- FTX has outlined a potential route for one particular class of claimants to relaunch the FTX platform.
- The exchange plans to restart the crypto exchange for international customers; hence, it won’t be accessible in the U.S.
- FTX’ 2.0 reboot’ has been in the works since May 2023.
FTX, the now-discontinued cryptocurrency exchange, has released its plan to categorize its creditors into distinct groups based on their claims. Additionally, the exchange has outlined a potential route for one particular class of claimants to relaunch the FTX platform, involving external investors, subject to the consent of the concerned group.
FTX to restart trading for international customers
The latest filing has detailed the division of claimants into multiple categories. The initial group comprises claimants associated with the offshore exchange FTX.com, called “dotcom customers.” Following that are the customers of the U.S. exchange, identified as “U.S. customers.” Subsequently, the customers of its NFT exchange are categorized, along with general unsecured, secured, and subordinated claims. The general claims include those from Alameda’s lenders or trading partners, whereas the subordinated claims pertain to taxes and fines arising from penalties.
The claims’ priority will be established based on the “waterfall priorities,” each class will receive a proportional payout from the remaining pool after the preceding class’ has been settled. There will then be a series of discussions with stakeholders to determine the exact sequence of payouts. As for the members in the “Dotcom claimants” group, which includes past customers of FTX.com, they have the option to combine their assets to establish either an “offshore exchange company” not accessible in the U.S.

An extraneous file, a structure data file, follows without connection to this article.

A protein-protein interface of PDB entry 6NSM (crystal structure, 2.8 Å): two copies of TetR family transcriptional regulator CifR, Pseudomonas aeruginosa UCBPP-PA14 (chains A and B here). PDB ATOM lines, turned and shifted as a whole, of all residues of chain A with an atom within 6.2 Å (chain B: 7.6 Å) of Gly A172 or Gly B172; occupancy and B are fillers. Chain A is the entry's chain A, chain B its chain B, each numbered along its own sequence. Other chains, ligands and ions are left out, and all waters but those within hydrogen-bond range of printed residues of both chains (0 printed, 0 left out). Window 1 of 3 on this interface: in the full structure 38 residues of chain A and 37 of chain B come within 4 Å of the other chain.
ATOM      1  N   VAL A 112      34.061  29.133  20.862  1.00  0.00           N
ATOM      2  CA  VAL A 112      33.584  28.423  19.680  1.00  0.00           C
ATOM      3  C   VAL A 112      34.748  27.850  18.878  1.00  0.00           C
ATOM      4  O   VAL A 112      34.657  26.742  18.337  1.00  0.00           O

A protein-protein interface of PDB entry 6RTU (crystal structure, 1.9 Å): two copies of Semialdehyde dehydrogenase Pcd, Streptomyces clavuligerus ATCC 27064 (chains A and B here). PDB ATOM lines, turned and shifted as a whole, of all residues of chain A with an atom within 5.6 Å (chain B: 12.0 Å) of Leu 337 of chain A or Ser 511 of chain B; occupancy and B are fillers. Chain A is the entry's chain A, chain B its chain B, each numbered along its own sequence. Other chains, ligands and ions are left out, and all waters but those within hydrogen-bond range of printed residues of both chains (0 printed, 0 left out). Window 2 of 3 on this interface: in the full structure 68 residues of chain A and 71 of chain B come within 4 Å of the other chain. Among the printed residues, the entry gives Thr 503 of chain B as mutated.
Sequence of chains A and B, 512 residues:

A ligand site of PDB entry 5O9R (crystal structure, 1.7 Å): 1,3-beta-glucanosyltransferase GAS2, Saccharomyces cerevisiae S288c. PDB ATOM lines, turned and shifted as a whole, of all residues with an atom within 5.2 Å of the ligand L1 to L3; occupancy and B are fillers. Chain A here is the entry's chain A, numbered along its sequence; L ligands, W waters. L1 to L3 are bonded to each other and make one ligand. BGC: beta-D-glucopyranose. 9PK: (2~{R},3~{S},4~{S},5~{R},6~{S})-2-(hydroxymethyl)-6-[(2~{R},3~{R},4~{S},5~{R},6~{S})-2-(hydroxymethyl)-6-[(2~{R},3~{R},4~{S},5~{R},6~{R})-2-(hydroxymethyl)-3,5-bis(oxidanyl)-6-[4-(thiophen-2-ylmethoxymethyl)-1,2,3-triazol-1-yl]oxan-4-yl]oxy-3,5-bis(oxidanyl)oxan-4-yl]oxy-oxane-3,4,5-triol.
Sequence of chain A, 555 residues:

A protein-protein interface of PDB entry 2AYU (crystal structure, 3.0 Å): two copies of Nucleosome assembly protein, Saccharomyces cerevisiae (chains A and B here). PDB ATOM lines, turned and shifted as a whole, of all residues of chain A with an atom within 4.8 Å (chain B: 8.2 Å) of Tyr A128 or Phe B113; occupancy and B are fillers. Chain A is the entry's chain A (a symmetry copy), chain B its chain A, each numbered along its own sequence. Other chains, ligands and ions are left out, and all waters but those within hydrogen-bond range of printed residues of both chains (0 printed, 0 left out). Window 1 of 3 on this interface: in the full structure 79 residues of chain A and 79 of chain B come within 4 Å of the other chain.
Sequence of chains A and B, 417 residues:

The Debtors can consider a non-cash approach for the Offshore Exchange Company’s remittance to the Dotcom Customer Pool instead of providing solely cash. This non-cash consideration may be equity securities, tokens, or other interests in the Offshore Exchange Company. The document also proposes that the Dotcom Customer Pool may receive rights to invest in such equity securities, tokens, or other interests. The document reads that the debtors might opt for a stake in the new exchange rather than a cash payout.
FTX ‘2.0 reboot’ has been in the works
Potential FTX reboots have already been hinted at, as seen by interim CEO John Ray III’s fillings from May, where he talked of an “FTX restart” or a “2.0 reboot.” In a court filing on May 22, the FTX team presented a compensation report outlining the efforts made by Ray during the Chapter 11 bankruptcy proceedings, highlighting his work to safeguard the debtor’s interests. However, the mention of a possible reboot of FTX drew significant interest from the crypto community.
In January, Ray first discussed rebooting the struggling crypto exchange. During that period, news reports indicated that the bankrupt exchange had identified $5.5 billion in liquid assets, and the new CEO was collaborating with creditors to devise a revival strategy. Subsequently, in April, the exchange managed to recover $7.3 billion in assets. As a result, the FTX team has set a target to restart the exchange by the second quarter of 2024.
Meanwhile, the FTX case is still in progress, with the latest being that the federal prosecutors have filed a motion to revoke the $250 million bond granted to Sam Bankman-Fried. While he was out on pretrial release, they said that the creator of the now-defunct FTX exchange made new attempts to obstruct government witnesses. According to a 12-page letter submitted to Judge Lewis Kaplan, prosecutors claim that Bankman-Fried leaked personal and sensitive diary entries written by his ex-girlfriend and former Alameda Research CEO, Caroline Ellison, to The New York Times. The alleged purpose of this action was to portray a crucial cooperator testifying against him in a negative and incriminating manner.
In response, Bankman-Fried’s defense lawyer, Mark Cohen, rejected the accusations of witness tampering during a court appearance, asserting that Bankman-Fried was exercising his First Amendment rights by communicating with the media. Cohen has since stated that his team requires additional time to address the government’s “hyperbolic assertions” and to present the facts concerning Bankman-Fried’s communications. Further, he intends to file a formal opposition brief before Judge Kaplan decides whether to revoke Bankman-Fried’s bail.
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